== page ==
The exportation of customs goods requires various procedures to be followed; therefore, it is necessary to know customs and tax laws.
Exportation is a procedure promoted by various governments to encourage trade. This activity is controlled strictly and in detail by customs and tax legislation. Any goods leaving national territory must be subject to customs control. Furthermore, the goods should carry a declaration and authorization for exportation.
In practice, exportation is a transfer outside the EU in which commercial goods are sent abroad, outside European customs territory. When the goods arrive at customs ready to be exported, they are subject to a series of controls; if all the requirements are not duly fulfilled, or if the commercial goods do not bear a certificate of exportation, the customs office seizes the goods.
It is possible however to carry out clearance, i.e. the payment of customs duties, to clear the goods and permit their exportation. The owner and a representative will show the customs declaration for exportation and customs will be responsible for the destination of the goods and where they are packaged and loaded. The declaration will be sent electronically to the customs office of destination.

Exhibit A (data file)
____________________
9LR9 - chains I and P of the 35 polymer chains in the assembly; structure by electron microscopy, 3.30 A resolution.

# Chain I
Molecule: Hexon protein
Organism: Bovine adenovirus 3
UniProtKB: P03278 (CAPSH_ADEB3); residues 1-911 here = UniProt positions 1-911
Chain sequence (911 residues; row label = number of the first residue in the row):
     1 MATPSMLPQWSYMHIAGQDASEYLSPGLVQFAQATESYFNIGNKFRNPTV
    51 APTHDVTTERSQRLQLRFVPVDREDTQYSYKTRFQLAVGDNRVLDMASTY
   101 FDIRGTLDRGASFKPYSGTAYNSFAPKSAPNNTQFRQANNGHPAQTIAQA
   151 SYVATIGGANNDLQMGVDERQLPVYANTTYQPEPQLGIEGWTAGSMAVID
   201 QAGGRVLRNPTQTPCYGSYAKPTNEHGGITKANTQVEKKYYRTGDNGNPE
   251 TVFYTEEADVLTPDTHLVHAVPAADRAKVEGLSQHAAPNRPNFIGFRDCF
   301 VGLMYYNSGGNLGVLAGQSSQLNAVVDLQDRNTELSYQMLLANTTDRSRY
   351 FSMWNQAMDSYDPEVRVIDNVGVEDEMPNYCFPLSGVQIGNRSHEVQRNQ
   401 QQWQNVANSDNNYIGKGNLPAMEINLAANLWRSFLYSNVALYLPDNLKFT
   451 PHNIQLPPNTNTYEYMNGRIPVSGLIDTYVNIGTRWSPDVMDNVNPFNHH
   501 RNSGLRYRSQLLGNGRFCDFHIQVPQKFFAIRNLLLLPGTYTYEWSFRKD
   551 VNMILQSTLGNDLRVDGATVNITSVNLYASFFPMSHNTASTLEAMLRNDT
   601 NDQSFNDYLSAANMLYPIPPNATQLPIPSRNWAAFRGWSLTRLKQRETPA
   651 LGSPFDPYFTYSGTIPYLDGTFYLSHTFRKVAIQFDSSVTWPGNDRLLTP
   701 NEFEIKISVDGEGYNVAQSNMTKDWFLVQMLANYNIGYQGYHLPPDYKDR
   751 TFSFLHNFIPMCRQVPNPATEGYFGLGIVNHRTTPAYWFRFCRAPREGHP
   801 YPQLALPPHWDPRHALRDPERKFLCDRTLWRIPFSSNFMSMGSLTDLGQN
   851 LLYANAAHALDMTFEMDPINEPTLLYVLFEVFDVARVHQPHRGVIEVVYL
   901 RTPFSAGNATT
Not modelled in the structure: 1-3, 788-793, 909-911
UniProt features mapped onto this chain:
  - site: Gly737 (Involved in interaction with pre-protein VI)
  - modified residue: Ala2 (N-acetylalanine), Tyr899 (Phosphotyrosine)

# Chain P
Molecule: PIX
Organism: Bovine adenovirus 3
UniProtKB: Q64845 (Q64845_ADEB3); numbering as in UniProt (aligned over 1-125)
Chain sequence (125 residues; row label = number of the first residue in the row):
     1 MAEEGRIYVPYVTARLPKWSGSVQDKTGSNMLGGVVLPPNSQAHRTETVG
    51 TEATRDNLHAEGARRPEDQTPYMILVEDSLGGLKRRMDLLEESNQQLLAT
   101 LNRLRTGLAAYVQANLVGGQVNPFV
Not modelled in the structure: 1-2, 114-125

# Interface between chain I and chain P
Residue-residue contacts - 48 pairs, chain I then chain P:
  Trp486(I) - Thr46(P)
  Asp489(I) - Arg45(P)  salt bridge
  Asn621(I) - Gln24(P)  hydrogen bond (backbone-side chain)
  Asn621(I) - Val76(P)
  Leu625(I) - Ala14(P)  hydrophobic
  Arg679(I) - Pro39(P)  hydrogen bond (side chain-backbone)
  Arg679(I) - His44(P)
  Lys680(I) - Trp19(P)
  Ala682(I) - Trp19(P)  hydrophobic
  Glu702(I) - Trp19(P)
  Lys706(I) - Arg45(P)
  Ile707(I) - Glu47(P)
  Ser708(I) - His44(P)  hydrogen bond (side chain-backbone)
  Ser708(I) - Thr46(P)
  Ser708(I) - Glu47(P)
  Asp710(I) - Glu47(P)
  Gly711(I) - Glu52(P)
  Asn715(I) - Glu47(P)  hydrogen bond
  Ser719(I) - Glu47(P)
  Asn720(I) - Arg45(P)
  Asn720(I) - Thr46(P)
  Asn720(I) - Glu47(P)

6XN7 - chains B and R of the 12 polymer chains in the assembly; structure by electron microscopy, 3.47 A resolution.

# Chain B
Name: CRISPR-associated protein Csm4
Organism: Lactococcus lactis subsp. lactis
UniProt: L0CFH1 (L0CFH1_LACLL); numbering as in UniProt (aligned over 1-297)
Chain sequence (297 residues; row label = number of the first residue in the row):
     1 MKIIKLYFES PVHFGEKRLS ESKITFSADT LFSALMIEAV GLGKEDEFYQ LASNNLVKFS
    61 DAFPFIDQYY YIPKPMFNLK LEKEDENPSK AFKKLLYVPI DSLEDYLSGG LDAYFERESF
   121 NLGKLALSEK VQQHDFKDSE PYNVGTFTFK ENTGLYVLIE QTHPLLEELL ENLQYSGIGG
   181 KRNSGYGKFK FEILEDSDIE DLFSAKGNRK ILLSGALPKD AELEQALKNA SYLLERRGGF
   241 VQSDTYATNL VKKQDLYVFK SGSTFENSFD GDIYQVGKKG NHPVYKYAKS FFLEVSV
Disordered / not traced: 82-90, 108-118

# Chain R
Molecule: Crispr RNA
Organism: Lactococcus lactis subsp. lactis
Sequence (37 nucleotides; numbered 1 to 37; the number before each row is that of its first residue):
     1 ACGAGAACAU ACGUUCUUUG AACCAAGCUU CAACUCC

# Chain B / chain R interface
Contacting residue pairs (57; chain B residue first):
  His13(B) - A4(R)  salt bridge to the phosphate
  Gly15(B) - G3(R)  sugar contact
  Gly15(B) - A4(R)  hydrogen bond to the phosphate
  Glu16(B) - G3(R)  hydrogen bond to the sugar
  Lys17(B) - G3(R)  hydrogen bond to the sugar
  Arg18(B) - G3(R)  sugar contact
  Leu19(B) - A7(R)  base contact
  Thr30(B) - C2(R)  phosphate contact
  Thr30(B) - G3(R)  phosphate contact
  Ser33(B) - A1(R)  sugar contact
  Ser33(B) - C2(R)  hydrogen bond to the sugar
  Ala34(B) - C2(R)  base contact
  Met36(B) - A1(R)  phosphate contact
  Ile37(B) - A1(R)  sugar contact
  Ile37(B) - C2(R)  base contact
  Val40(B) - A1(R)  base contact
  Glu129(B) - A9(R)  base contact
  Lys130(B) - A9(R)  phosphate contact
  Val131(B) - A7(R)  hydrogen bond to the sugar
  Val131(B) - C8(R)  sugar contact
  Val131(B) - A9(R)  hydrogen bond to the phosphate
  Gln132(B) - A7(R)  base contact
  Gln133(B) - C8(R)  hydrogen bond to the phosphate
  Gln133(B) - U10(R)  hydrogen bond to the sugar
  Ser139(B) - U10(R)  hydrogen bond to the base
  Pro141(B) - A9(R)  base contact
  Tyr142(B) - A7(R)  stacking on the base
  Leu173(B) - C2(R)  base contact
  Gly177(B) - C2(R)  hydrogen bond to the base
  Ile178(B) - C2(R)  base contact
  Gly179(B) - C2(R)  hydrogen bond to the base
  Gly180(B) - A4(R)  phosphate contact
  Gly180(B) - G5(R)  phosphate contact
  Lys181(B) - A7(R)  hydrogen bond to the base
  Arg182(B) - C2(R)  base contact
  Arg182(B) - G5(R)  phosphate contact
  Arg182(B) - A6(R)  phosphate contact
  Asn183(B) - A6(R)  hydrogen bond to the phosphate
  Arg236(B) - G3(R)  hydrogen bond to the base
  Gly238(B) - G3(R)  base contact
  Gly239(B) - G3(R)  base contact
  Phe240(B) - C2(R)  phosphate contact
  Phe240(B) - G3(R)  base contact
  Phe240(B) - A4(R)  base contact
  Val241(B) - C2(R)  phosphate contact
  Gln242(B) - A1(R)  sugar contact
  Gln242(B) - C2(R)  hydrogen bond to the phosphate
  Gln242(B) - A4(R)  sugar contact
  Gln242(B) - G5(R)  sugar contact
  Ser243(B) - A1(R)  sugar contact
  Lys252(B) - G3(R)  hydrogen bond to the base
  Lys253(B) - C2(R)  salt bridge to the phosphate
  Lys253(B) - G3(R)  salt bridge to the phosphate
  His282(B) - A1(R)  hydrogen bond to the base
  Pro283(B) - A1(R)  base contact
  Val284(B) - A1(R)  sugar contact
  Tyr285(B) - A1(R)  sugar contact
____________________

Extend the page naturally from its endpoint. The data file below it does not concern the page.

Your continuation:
The exportation office, after having accepted the document, analyses possible tax and general safety risks. After performance of due inspections, the goods are released and exported. During transportation of the goods, the various customs offices will ensure that the goods leave the territory correctly, following all of the procedures provided for and arrive at their intended recipient. Here we refer to final exportation because it has a positive outcome.
There are other export procedures, such as exportation for the passive perfecting system or the important customs system of temporary exportation: it is possible to export goods in a determined period without paying any customs duties when the goods are sent abroad to undergo processing or repair.
For this type of system, the obligation exists to later return the goods to the country from which they were exported. Temporary exportation also includes goods that must be subject to studies or experiments or are used for exhibits at trade fairs for a maximum period of two years.
All information for the purpose of importation of goods must be explained by the customs official. The goods must bear a declaration of temporary issuance. There are customs assistance departments, called “CAD” concerned with assisting their clients, acting as intermediaries in the relationship between the exporter and foreign entities.
However, they provide qualified consulting for performance of customs procedures, creating the exportation documents, monitoring goods, and taking care of tax declarations. This is a practical and useful support for clients with international commercial relationships requiring assistance from these specific agencies. It is necessary to have a clear concept of the functioning of the customs system; it is a complex tax and legislative system that is extremely difficult to understand.
The customs documents are essentially the set of regulations and procedures through which the goods must pass to be considered suitable for exportation. The goods subject to suspension of taxes may be acquired by the usual exporters that, in contact with customs, approve the goods without incurring any VAT payment.